I enjoy visiting Panera Bread (Nasdaq: PNRA ) once in a blue moon; it's the stock I haven't been able to stomach. However, for all my previous bearishness, there seemed to me to be some positive signs in its second-quarter earnings, even though investors at large didn't seem to like some of the tidings.
Panera's net income increased 24% to $15.7 million, or $0.52 per share. Revenue increased by 27% to $320.9 million. In addition, Panera was able to guide for higher-than-expected third-quarter and 2008 results.
Operating margin actually increased by 100 basis points, which strikes me as a bit astonishing when costs are going up at an alarming rate (for example, Panera's been rather vulnerable to skyrocketing wheat prices). Historically, Panera's shown some problems growing profitably, so this seems like the kind of message investors should welcome.
However, Panera said Wall Street's estimates for 2009 may be too high. Not surprisingly, management blamed the economy: "The company currently believes that estimates reflecting a growth rate for fiscal 2009 of greater than 20% are not prudent at this time given anticipated commodity cost inflation of 5% to 6%, the projected state of the economy in 2009, and the potential for even greater commodity costs and economic disruptions." All righty, then -- but maybe we should give some credit for talking turkey.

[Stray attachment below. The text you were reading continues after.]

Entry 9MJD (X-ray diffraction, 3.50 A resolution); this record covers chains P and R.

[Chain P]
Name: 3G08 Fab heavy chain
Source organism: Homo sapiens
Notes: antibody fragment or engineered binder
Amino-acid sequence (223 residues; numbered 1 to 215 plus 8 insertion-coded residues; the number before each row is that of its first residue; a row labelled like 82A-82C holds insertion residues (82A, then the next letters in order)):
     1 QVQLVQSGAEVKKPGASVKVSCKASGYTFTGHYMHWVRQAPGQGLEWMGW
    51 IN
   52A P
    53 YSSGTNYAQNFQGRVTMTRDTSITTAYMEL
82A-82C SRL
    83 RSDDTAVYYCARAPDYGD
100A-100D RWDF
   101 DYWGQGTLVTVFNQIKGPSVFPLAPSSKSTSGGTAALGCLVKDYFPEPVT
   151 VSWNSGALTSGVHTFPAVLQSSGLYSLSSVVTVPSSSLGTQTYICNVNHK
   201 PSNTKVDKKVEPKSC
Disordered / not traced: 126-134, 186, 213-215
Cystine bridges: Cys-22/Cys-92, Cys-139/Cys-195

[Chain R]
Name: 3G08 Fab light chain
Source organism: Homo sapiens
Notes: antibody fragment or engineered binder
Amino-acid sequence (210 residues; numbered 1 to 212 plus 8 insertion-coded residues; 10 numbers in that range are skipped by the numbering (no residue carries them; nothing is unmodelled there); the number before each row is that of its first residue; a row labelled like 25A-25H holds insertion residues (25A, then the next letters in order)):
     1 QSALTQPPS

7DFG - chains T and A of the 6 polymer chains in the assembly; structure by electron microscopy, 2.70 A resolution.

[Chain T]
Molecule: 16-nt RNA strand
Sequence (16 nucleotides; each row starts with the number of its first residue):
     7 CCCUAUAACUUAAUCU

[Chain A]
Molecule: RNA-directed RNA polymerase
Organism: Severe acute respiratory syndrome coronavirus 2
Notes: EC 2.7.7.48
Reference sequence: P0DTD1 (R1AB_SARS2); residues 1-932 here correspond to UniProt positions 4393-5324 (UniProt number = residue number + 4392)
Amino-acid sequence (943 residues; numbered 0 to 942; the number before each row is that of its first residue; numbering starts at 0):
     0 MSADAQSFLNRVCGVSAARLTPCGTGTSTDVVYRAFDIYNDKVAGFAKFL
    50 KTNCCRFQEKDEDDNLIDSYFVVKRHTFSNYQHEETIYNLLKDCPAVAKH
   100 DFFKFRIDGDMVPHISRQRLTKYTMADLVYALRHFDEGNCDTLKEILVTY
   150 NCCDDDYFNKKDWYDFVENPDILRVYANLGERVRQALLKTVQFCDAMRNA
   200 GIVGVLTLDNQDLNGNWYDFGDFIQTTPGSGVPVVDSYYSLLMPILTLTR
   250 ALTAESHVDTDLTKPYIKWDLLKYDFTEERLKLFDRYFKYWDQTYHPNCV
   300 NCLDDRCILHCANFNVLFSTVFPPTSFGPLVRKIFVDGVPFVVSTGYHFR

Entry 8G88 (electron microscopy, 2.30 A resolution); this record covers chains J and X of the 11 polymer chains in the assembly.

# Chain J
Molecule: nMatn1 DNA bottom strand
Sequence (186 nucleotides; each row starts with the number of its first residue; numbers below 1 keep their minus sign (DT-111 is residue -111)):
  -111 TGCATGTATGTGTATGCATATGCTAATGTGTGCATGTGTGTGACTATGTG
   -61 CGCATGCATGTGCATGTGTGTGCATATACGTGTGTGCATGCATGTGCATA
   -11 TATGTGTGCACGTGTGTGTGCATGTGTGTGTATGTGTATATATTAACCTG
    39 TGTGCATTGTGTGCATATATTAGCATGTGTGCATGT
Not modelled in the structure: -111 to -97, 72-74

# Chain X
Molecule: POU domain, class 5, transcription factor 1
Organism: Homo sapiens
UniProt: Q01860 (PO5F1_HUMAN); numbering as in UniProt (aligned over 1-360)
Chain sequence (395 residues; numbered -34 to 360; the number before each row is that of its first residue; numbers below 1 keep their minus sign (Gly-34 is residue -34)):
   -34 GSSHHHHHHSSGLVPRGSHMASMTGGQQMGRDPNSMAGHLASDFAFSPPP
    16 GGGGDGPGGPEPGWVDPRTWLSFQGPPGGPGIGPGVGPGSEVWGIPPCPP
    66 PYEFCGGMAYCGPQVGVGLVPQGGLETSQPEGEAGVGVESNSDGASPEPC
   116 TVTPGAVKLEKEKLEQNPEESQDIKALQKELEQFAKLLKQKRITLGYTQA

Fears of high commodity prices pressuring profitability in a difficult economy are nothing new; they've hit quick-serve rivals like Starbucks (Nasdaq: SBUX ) , McDonald's (NYSE: MCD ) , and Chipotle (NYSE: CMG ) (NYSE: CMG-B ) recently.
As much as I've been a Panera bear, I'm impressed that the company delivered a good quarter in this difficult environment. In addition, in the company's conference call, it said it has paid down $65 million of the $75 million it borrowed to fund its stock repurchase earlier this year, and that seems like a nice bonus, too.
I'm not sold on investing in Panera at this price; I don't think this quarter proves things are turned around for good, and the company faces major economic headwinds just like everybody else. Therefore, a trailing price-to-earnings ratio of 27 sounds way too pricey to me. However, improving margins and efficiency make this a stock to keep an eye on as the year progresses.
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